Turning and turning in the widening gyre
The falcon cannot hear the falconer;
Things fall apart; the centre cannot hold
Irish poet William Butler Yeats composed and published The Second Coming in 1919. Some think the poem speaks of loose cannons, falcons that don’t listen. Some think the writer was speaking of revolution and the changing politics of Russia.
In Family Businesses we may want to consider our employees as falcons. These raptors are smart and incredibly skilled. They are known for their high speed flying and hunting skills. They can fly up to speeds of 40 – 50 miles per hour, and when they are hunting these falcons can dive at over 200mph.
We need to empower and train our Teams to manage customers. A recent study showed 35% of employees say they do not have access to necessary data to help customers, 31% don’t have the necessary tools, 25% didn’t get necessary training, and 28% are not empowered to resolve problems. These negative percentages have all increased during the few years as companies pulled back from front-line investments.
Consumer perceptions aren’t the only casualties. Employees are less likely to agree that their companies value them and more likely to think they would have to change companies in order to advance. Family Businesses must reverse the trends and invest in their front-line employees. Employees must be trained, equipped, and empowered to deliver superior customer experiences, or consumers will look for better service elsewhere.
A Gyre is a widening circle. Customer service is a “circle.”
1) Connect with the client
Use the name they want you to use to develop a feeling of cordiality. Not only does this solidify and personalize the relationship, it establishes the level of comfort the client has with you
2) Involve the client
Share your thought processes with them. Present the options without any prejudice.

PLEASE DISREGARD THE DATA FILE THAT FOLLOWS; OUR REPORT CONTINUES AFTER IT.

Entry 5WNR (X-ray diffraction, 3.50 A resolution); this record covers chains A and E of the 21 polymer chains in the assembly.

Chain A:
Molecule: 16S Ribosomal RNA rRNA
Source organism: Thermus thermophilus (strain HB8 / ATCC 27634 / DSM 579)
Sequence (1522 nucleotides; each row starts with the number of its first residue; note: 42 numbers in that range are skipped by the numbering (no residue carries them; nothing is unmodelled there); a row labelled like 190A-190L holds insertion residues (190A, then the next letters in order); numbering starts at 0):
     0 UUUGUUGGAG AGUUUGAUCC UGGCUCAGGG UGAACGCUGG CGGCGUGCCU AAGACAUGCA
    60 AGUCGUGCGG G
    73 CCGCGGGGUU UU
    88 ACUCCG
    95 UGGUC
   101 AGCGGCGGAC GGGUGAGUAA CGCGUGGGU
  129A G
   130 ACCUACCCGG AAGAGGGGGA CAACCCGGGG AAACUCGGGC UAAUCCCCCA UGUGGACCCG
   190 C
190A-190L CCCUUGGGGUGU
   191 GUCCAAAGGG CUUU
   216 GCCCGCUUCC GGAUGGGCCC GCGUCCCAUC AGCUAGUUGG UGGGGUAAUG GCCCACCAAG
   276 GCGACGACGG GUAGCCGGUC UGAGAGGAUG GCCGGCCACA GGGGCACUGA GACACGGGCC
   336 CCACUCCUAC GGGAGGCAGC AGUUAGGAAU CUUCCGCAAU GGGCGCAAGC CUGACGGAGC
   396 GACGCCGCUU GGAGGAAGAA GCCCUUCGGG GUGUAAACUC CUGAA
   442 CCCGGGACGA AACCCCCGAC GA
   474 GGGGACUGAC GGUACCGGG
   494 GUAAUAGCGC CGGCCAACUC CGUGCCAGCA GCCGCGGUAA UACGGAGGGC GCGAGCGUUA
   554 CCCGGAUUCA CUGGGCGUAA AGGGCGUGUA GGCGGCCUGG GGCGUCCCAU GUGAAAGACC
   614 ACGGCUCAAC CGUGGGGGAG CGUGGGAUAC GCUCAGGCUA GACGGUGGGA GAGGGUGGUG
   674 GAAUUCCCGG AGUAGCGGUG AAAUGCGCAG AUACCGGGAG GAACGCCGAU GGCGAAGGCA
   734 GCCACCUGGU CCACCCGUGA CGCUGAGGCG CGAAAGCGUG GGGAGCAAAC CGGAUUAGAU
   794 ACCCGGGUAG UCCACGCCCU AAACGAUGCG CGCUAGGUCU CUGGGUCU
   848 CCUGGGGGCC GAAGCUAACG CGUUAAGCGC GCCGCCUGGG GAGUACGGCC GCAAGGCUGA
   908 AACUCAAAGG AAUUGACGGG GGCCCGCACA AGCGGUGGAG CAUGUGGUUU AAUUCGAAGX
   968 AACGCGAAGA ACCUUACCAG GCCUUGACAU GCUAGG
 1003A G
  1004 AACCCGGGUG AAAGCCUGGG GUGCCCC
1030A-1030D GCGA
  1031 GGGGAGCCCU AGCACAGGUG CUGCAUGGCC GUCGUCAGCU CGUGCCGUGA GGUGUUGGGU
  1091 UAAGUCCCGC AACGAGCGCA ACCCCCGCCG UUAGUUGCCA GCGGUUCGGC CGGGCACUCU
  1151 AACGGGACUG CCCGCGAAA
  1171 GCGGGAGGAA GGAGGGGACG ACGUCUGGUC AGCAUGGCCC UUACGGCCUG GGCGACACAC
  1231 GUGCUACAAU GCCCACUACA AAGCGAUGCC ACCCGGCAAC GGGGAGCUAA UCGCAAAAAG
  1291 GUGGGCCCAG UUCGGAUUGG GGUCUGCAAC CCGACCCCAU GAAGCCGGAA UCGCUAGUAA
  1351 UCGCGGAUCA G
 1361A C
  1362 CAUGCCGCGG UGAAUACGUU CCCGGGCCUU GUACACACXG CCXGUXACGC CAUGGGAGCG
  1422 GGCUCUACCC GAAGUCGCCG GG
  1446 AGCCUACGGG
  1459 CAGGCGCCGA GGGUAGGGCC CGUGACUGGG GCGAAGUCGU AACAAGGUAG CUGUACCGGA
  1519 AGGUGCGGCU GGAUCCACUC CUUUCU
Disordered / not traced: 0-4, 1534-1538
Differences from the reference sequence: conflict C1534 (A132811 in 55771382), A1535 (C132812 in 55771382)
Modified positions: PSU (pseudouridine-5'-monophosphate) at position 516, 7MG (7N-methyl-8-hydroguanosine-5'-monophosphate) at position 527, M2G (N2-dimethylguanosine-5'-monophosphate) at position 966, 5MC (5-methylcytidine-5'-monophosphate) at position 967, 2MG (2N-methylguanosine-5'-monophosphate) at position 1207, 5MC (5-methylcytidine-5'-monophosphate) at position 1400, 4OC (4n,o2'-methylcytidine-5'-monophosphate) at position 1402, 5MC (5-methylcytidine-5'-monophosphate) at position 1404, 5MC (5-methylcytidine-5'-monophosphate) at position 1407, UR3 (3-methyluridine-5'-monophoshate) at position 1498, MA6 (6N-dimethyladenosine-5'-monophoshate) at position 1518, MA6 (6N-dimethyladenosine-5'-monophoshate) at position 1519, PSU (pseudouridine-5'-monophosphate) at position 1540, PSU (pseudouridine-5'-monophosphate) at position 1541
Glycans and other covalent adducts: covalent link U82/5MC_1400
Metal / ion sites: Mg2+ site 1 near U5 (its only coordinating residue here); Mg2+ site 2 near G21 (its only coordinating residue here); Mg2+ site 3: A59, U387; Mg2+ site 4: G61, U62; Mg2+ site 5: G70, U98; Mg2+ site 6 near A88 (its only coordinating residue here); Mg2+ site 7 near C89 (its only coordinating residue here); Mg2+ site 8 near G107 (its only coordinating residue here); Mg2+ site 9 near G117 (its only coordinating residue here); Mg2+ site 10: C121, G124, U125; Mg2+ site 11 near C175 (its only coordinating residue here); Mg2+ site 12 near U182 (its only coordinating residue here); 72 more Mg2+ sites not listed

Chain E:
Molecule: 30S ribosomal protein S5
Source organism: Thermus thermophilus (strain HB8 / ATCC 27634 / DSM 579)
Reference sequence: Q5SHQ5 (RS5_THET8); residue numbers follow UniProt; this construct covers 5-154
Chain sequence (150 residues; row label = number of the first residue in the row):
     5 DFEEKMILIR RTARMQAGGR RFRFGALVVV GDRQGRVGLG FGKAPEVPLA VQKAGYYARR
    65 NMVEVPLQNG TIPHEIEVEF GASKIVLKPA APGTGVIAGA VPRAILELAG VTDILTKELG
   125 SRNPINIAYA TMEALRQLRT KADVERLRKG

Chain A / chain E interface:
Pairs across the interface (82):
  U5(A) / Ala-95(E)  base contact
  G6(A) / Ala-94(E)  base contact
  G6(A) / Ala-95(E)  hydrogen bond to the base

3) Respond to the client
Never, never, never let a call go unacknowledged – respond the same day, even if it is to say you will call them tomorrow. If they have made the effort to contact you, to them it is a matter of urgency.
4) Communicate with the client
You can always find a reason to mail or call a client. There are new products, new information – something that it would be nice for them to know about. Nothing cements a relationship strong than connecting with the customer, “Just checking in” says volumes about how much you value them.
Keep a client updated on the progress and status of projects, even if there’s nothing new to report.
5) Listen to the client
The most important thing you can do whenever communicating with your client is to listen. Concentrate on their words; focus completely. Do not be distracted. Take notes; make the notes detailed enough so you can reconstruct the content and context of the communication, but not so exhaustive they obscure the intent of the communication.
6) Evolve with the client
Grow in your knowledge of them, their lives and their business. Certainly you want them to expand because that presents greater opportunity for you to round the account. Take note of new initiatives they take and inquire about progress regularly. Such interest not only grooms their ego, but also keeps you on top of any unanticipated exposure.
If you’re a Family Business who believes customer service requires a lot more than lip service. Invest in your Team and work the C I R C L E of service. The 1990 United Airlines commercial (watch video below) is a classic view of customer service.
Customer service is a circle was adapted from StuDio